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A Guide to Hiring the Right Type of Salesperson for What You're Selling Just as a relief pitcher and a starter are different types doing the same job, sales pros come in endless variety.

By George Deeb Edited by Jessica Thomas

Opinions expressed by Entrepreneur contributors are their own.

Hiring good salespeople is one of the hardest things a company has to do. Typically, companies need to go through three salespeople, in order to find one who is successful with long-term closing power. That takes a toll on early-stage companies. They can only afford small teams and can't afford mistakes that delay revenues down the road.

Knowing these categories of salespeople will point you in the right direction when hiring for your business.

Enterprise vs. SMB. Enterprise sales is typically a much longer sales cycle that needs someone who knows how to work numerous parties and divisions within an organization over time. With smaller businesses, you are typically closer to the decision makers and budgets at the top of the organization for a quicker sale with fewer people involved in the decision making.

Related: How to Hire Your First Salesperson

Early-stage vs. late-stage. Early-stage salespeople tend to need more leadership, passion and brand ambassador skills. Later stage sales people tend to work better within structured and repeatable processes.

Inbound vs. outbound. Inbound salespeople prefer limited travel and leads coming to them at the office. Outbound salespeople are road warriors who spend most of their time selling and schmoozing prospective buyers at the clients' offices.

Simple vs. consultative. Every good salesperson can sell a product that is simple and easy-to-understand. It is a really good salesperson who can put on a consultat's hat to help clients better understand a complex product and remove their fear of the unknown.

Competitive vs. non-competitive. Again, any good salesperson can succeed against limited market competition. Finding a good salesperson who wins business against entrenched competitors is much harder.

Big ticket vs. small ticket. The bigger the ticket, the longer and harder the sale process. Typically, more decision makers are involved in larger ticket purchases. Not all salespeople have the persistence and nurturing skills required to succeed in longer sales cycle products.

Related: Four Signs a Sales Pro Will Be a Good Hire (Hint: Think Money)

Hunters vs. recipients. Any good salesperson can close leads handed to them by the marketing department but not all salespeople have the "hunter mentality" to drum up leads, on their own, for persistent long-term success.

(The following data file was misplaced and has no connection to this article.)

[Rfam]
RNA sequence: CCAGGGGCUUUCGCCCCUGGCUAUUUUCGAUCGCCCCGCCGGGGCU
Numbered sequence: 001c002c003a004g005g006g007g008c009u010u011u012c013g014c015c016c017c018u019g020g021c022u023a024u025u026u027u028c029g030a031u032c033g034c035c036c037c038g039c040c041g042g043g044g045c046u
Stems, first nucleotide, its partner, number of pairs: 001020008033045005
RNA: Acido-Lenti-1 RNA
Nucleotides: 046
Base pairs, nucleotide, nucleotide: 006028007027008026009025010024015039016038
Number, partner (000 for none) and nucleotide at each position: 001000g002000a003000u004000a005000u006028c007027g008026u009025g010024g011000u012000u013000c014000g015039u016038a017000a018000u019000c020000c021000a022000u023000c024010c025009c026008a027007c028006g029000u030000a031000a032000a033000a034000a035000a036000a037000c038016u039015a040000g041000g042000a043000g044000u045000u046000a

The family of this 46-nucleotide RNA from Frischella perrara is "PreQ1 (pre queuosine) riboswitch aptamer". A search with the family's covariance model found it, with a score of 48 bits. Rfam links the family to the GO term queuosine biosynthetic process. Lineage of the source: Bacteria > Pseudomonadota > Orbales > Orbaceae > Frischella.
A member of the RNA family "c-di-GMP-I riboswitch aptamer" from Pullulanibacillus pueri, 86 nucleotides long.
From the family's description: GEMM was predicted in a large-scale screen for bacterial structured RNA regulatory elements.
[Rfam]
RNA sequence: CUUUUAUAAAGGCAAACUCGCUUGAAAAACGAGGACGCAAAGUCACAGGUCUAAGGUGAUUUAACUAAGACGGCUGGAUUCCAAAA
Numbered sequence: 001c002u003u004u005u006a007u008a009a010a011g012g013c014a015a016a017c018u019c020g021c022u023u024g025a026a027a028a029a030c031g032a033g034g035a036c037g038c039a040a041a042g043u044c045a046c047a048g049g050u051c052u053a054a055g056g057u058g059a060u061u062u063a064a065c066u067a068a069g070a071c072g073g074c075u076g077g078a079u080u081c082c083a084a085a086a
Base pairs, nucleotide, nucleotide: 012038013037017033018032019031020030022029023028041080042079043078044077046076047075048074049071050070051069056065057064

Doers vs. managers. Make sure your salesperson actually has demonstrated recent success in selling, as opposed to managing a team of salespeople. It is very different when you have to "dial for dollars" yourself to build your own Rolodex of relationships.

Lone wolves vs. team members. Very few virtual salespeople, working from their home offices, have the discipline to stay focused and put in the hard work required. Many salespeople prefer the team environment of working alongside their peers in the office. Don't put a square peg in a round hole.

Direct vs. reseller. Typically, you want to hire someone with past success selling one specific product or service, inside that company. Resellers, distributors or channel salespeople are often selling multiple brands, leveraging a broad portfolio of products. They may not succeed as well with just one specific product therein.

So, with ten categories above and two options in each category, that equates to over 1,024 specific types of salespersons (two to the 10th degree). Try to hire ones that check off the most skills needed for your specific business.

Be sure to read my companion piece, How to Screen Salesperson Candidates, for a list of key questions you need to ask during the interview process.

Related: Build a Stellar Sales Team

George Deeb

Entrepreneur Leadership Network® VIP

Managing Partner at Red Rocket Ventures

George Deeb is the managing partner at Red Rocket Ventures, a consulting firm helping early-stage businesses with their growth strategies, marketing and financing needs. He is the author of three books including 101 Startup Lessons -- An Entrepreneur's Handbook.

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